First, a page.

Expected Results and Their Importance a new therapy approach for cancer bone metastasis
The result of the completed project will be the development of ten groups of inhibitors, characterized by high selectivity to the selected proteins, and the development of selective inhibitors directly to ten therapeutic targets will increase the effectiveness of therapy on the one hand and reduce adverse side effects on the other. The developed therapeutic approach will allow to stop the selected biochemical processes during metastasis and thereby significantly slow down / stop the development of metastases in bone tissue.
The developed therapeutic integrated approach will open a whole direction in targeted therapy of breast cancer and its accompanying bone metastasis.
Goals and objectives of the project development a new therapy approach for cancer bone metastasis
The aim of the project is to develop a targeted multidisciplinary therapeutic approach aimed at inhibiting various control points of biochemical reactions responsible for metastasis and development of bone disorders due to disruption of biochemical processes in the bones. As a result of the developed targeted therapy, ten classes of inhibitors will be developed for the following proteins: matrix metalloproteinase 9 (MMP9) and -2 (MMP2), chemokine receptor, CXCR4 gene product and chemokine CXCL12, Src kinase, transforming growth factor beta (TGF-beta) and its receptor, the receptor activator of the nuclear factor Kappa-β (RANK) and its ligand (RANKL), a protein associated with parathyroid hormone (PTHRP)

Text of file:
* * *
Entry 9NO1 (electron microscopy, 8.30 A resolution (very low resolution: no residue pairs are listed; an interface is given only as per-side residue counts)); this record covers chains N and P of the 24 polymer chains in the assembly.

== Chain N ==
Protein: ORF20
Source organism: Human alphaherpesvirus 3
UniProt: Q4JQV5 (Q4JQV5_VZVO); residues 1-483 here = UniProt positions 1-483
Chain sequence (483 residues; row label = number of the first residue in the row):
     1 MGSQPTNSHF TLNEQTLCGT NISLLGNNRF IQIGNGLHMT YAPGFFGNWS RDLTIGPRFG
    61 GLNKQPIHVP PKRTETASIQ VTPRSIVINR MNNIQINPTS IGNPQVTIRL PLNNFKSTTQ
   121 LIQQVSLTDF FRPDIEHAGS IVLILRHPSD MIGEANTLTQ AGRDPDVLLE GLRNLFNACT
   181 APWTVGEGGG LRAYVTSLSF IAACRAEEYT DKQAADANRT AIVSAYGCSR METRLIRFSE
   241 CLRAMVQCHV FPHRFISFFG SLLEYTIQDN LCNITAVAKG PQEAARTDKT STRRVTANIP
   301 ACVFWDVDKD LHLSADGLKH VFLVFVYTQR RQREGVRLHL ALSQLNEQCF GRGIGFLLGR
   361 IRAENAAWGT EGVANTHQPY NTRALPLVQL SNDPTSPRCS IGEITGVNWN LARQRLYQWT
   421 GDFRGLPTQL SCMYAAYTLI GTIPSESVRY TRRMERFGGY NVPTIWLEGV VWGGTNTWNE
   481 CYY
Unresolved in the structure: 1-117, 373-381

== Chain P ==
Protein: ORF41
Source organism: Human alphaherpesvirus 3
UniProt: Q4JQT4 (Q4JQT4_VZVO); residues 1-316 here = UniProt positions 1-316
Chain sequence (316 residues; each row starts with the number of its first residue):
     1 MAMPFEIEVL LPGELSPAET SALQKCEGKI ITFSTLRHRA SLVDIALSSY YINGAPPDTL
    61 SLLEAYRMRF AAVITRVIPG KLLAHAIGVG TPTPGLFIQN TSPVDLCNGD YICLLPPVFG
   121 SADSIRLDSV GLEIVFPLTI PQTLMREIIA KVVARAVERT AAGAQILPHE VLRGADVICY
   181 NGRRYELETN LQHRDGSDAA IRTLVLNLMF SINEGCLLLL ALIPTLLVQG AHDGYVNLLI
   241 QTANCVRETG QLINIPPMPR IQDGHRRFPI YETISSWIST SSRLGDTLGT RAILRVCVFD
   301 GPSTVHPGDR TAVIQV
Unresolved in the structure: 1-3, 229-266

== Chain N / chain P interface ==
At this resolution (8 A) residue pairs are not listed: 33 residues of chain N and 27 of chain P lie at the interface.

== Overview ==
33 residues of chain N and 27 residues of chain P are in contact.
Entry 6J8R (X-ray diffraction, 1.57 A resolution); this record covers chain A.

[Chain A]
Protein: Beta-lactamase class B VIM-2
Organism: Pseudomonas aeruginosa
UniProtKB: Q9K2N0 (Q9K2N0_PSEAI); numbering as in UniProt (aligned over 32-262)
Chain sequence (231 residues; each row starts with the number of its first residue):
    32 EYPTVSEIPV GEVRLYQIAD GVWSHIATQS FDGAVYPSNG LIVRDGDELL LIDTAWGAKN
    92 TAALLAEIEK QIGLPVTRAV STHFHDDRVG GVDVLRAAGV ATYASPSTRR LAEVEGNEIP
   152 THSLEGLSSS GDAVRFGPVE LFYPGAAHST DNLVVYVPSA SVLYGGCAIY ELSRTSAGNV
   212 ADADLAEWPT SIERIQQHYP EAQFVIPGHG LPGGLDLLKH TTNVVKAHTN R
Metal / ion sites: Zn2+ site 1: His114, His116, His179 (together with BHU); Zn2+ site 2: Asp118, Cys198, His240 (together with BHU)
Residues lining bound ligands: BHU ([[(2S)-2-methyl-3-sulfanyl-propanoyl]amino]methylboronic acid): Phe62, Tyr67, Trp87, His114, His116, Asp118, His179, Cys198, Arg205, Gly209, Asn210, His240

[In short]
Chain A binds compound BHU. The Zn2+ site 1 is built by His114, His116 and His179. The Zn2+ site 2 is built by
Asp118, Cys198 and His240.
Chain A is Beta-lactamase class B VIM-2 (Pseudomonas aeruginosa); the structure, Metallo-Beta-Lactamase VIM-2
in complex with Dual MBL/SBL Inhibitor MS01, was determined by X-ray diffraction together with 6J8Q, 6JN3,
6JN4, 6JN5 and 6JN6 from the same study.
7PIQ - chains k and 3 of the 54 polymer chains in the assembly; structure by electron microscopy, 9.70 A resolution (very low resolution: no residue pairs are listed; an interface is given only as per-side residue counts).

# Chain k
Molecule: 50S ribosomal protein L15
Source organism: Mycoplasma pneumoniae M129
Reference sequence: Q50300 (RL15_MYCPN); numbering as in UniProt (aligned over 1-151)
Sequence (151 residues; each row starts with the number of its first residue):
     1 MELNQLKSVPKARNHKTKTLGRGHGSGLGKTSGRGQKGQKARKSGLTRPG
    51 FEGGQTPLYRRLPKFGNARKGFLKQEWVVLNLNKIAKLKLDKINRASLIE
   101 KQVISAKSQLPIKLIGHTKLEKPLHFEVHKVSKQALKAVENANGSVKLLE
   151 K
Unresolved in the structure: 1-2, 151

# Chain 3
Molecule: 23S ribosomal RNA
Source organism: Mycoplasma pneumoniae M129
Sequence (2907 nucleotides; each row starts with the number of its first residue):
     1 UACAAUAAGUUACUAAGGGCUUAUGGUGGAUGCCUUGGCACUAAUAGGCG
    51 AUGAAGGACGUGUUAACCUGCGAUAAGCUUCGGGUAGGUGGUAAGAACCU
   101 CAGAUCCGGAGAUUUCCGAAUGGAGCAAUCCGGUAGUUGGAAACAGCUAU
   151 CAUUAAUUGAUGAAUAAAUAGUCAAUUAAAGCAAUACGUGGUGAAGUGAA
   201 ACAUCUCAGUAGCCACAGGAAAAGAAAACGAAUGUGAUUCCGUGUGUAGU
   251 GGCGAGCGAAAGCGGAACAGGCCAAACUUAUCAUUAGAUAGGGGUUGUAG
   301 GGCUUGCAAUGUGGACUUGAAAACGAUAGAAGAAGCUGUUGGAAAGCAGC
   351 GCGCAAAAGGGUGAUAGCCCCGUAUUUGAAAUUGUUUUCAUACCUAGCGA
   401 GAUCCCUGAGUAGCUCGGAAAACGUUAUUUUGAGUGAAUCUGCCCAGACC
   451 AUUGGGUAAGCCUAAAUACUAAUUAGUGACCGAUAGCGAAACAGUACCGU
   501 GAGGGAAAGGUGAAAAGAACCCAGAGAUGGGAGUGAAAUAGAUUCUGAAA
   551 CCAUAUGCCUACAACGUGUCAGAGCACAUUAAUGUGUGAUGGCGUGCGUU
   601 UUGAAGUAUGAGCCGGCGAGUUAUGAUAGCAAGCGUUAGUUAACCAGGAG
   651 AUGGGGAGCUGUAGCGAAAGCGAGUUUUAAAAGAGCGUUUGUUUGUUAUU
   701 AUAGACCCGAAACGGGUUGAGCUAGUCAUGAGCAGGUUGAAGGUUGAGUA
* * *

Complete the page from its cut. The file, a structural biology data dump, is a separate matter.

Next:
We suggest using the biophysical concept that we developed for the synthesis of new drugs. The concept is based on a method that includes steps to significantly reduce the number of “failed drugs” due to:
- Increasing the selectivity of the drug to the target protein
- Significant reduction in toxicity of the drug.
- Quick and effective subsequent removal of the drug from the patient.
Based on the biophysical approaches that we developed, highly selective peptides will be selected that will bind to the active center of target proteins and inhibit them, blocking further signal transmission.
The synthesized peptides will be divided by function and affinity for different groups of proteins:
- metalloproteinase 9 (MMP9) and -2 (MMP2),
- chemokine receptor, CXCR4 gene product and chemokine CXCL12,
- Src kinase,
- transforming growth factor beta (TGF-beta) and its receptor,
- Kappa-β nuclear factor activator receptor (RANK), its ligand (RANKL).
- Parathyroid Hormone Protein (PTHRP)
Proteins and peptides have a number of properties that make them highly effective as therapeutic agents.